A fellow film fan (whom I deeply love and respect) informed me that once could interpret the film’s ending as upbeat. After all, the once-tormented protagonist finds contentment and a measure of newfound ingenuity. To me, this was one of the more frightening endings to any movie I’ve recently seen. The protagonist has been broken; once defiant in the face of oppression, he is now compliant, relishing in the little victories of self-sufficiency. He has been broken like a wild animal sold to the circus.

 Granted, one could argue that everyone (myself included) falls somewhere on the spectrum of institutional domestication, whether that institution be a relationship, a family, a job, a country, a religion, etc. The protagonist is more “free,” one could argue, because he is no longer dependent on his job, or the union to which he belonged, or the bills he had to pay. However, I don’t categorize all constraints to my actions as “oppression.”

 True, my weekly schedule has restrictions because I must commute to work. However, this restriction has not been unduly thrust upon me. I made a contract with an employer that we both view as mutually beneficial. Some may retort that I (or, more likely, someone in more dire conditions) am a “wage slave.” But to say that a job amounts to wage slavery implies that the employee in question has a right to receive x amount of income. On the flip-side of rights are obligations. If I have the right to receive x, someone else has an obligation to provide me with x. I fundamentally disagree that anyone has an obligation to provide me with a living. Their refusal to do so is not a violation of my rights and is, therefore, not oppressive. In a similar vein, I was born without wings, restricting the mobility that I would otherwise have. But am I being oppressed by lack of wings? No, because I have no fight to them. Again, constrained options does not always signify evidence of oppression.

 I also take issue with the claim that self-sufficiency (such as the kind the protagonist exhibits) demonstrates that someone is free from depending on others. I have heard this trope many times in my life, and I call bullshit on it. Self-sufficiency is not freedom – it is poverty.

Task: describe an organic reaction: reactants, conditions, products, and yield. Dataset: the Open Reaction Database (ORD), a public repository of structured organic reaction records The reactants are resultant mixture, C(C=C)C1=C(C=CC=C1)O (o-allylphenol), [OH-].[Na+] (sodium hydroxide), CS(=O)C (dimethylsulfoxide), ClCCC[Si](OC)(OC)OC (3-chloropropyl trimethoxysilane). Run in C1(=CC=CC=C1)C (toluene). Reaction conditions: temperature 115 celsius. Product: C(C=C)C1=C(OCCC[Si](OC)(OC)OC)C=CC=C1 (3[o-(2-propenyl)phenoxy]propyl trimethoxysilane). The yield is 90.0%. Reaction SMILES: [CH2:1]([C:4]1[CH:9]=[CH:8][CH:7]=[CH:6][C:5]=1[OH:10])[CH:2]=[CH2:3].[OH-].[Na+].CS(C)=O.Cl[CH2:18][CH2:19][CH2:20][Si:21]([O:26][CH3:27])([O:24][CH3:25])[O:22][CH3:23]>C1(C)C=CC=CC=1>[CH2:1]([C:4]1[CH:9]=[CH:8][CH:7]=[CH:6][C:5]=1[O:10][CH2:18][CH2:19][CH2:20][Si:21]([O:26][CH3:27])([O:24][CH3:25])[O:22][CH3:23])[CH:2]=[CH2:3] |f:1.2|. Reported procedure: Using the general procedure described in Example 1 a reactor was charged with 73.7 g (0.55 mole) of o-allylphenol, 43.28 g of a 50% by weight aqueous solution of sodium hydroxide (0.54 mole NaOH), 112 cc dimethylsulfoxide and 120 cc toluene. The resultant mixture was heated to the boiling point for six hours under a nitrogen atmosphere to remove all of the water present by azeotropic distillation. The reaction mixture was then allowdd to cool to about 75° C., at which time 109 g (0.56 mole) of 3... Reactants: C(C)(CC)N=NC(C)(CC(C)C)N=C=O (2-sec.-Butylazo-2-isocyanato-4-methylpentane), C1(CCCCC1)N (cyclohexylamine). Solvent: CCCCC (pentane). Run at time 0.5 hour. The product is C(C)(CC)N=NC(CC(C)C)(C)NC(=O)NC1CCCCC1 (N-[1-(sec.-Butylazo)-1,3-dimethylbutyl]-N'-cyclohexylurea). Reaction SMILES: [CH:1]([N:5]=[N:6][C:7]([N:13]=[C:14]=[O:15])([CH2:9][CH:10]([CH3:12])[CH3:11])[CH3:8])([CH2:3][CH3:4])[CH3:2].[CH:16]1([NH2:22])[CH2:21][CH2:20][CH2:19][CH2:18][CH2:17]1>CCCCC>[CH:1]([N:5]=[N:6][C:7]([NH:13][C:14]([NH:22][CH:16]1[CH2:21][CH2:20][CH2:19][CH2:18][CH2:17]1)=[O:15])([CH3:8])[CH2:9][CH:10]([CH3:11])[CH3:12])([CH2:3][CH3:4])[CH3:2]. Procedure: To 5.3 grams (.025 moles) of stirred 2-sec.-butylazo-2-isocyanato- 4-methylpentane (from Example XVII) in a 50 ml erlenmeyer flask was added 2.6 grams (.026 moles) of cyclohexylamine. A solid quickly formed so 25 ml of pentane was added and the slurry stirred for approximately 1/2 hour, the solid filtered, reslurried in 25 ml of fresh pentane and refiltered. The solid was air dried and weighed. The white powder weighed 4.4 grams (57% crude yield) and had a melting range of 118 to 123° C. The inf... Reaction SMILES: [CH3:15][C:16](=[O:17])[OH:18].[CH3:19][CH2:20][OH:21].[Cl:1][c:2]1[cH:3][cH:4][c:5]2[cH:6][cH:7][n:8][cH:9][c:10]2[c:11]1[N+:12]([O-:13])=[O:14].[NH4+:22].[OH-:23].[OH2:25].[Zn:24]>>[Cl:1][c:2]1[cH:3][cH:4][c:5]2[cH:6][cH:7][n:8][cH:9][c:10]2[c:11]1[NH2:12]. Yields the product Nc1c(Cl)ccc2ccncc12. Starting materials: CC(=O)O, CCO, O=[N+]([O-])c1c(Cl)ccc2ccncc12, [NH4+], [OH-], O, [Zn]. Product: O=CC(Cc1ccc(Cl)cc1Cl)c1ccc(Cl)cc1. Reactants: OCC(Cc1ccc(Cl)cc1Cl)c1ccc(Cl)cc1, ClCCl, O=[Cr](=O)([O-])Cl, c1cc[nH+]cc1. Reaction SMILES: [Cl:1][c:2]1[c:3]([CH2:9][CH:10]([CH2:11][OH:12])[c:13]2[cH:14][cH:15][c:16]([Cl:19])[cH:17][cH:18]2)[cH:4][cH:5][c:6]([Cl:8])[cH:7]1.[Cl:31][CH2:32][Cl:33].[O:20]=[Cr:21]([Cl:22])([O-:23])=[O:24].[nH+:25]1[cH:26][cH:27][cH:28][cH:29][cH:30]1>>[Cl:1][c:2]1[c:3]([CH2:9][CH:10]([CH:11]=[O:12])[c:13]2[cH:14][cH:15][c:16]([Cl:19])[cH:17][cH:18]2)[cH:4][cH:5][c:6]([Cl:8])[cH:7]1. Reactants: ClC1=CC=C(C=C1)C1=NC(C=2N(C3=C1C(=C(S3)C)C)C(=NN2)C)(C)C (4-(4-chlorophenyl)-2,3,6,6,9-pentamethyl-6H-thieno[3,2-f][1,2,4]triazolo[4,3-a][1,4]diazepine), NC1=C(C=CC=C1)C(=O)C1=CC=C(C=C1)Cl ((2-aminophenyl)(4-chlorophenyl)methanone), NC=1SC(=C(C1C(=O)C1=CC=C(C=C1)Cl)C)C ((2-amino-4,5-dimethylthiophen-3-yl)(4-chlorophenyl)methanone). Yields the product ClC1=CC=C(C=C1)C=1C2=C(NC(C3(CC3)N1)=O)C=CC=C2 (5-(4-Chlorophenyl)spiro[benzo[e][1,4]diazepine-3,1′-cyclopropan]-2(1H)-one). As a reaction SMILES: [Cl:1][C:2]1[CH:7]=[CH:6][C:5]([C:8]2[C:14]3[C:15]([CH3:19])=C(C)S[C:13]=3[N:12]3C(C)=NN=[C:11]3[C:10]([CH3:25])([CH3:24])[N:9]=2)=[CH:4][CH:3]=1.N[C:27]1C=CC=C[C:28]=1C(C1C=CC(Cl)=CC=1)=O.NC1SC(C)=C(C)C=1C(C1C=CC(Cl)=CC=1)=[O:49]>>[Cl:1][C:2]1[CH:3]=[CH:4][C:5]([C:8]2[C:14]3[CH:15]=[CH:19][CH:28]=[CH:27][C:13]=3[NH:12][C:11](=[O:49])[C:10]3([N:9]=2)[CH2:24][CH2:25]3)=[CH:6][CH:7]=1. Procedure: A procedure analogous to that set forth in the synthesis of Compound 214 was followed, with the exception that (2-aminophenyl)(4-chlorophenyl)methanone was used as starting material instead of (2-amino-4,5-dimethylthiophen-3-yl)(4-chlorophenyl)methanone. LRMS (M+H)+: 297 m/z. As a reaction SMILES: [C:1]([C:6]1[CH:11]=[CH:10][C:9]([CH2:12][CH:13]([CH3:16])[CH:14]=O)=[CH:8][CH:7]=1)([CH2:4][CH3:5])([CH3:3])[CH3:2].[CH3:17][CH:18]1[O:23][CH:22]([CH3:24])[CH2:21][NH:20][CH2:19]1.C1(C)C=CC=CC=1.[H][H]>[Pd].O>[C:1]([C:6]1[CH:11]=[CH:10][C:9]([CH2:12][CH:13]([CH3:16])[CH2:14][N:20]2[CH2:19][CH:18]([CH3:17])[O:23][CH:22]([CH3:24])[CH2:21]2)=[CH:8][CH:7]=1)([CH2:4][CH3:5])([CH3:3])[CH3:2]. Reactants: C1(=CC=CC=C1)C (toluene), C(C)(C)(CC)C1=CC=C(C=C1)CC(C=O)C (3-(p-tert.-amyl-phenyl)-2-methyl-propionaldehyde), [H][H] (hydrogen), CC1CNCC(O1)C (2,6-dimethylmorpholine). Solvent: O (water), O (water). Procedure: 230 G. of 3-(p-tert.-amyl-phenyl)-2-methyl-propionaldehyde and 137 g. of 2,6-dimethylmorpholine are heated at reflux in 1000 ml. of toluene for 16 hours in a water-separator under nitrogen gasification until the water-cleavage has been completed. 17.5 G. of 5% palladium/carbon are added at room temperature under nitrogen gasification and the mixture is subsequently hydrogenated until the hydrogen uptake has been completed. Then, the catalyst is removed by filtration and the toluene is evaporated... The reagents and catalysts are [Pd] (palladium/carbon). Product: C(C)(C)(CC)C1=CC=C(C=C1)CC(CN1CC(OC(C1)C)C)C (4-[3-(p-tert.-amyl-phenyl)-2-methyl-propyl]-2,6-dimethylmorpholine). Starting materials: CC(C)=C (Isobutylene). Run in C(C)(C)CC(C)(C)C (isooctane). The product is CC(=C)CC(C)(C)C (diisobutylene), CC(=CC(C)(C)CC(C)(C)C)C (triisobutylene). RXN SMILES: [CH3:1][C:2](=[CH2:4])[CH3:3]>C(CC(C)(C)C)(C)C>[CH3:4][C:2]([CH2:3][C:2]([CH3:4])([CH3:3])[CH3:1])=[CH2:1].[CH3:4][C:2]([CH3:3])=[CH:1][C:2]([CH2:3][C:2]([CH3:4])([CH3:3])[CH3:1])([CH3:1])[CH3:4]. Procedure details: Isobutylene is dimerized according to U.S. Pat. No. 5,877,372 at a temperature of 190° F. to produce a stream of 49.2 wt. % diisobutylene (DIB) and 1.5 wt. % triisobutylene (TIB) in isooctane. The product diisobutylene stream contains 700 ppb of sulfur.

Think of all the items you use and consume in a given day. How many of them could you make by yourself? How would you even begin to build a single pencil? I wholeheartedly reject the premise that one must acknowledge his/her dependence on others and accompanying oppression, or else live life as a recluse or a hermit. The capacity for cooperation and interdependence is what makes humanity beautiful. The trick is to make sure that these relationships are increasingly voluntary and decreasingly coercive.

 Plus, the protagonist still seeks the praise of the villagers, so even his self-sufficiency if done for the sake of others. In my opinion, such a state of affairs is no different than the institutions from which he supposedly escapes.

The film is even more hauntingly beautiful than Pitfall. Extreme close-ups of sand glisten like precious stones, and the sliding of the dunes encroaches like some sort of alien slime. Collective action (the large quantities of tiny grains of sand in this case) adds up, that’s for damn sure. Woman in the Dunes also gets lotsa bonus points for making great use of its single, cramped setting without ever getting boring or feeling stagey.

–Teshigahara likes his bugs something fierce.

*Thankfully, not literally.

(Seen and originally written on 2013-01- 23)

Pitfall -1962-


Directed by Hiroshi Teshigahara. 97 mins.

Worth my time? Yes (Watched on DVD)

It’s interesting that I watch this film so soon after Ghost since it’s pretty much the same movie without the requisite Hollywood resolution and ending.

The conspirators’ plan, whatever it ultimately was, seems so have left an awful lot to chance. It’s not really important to the film as a whole, so I’ll let it slide. The film succeeds where it counts – I’m always up to see a new possibility of how hellish the afterlife (were it to exist) is.

–      Great score and theme tune.

–      The fight in the water definitely inspired the climax of Sympathy for Mr. Vengeance.

(Watched and originally written on 2013-01-09)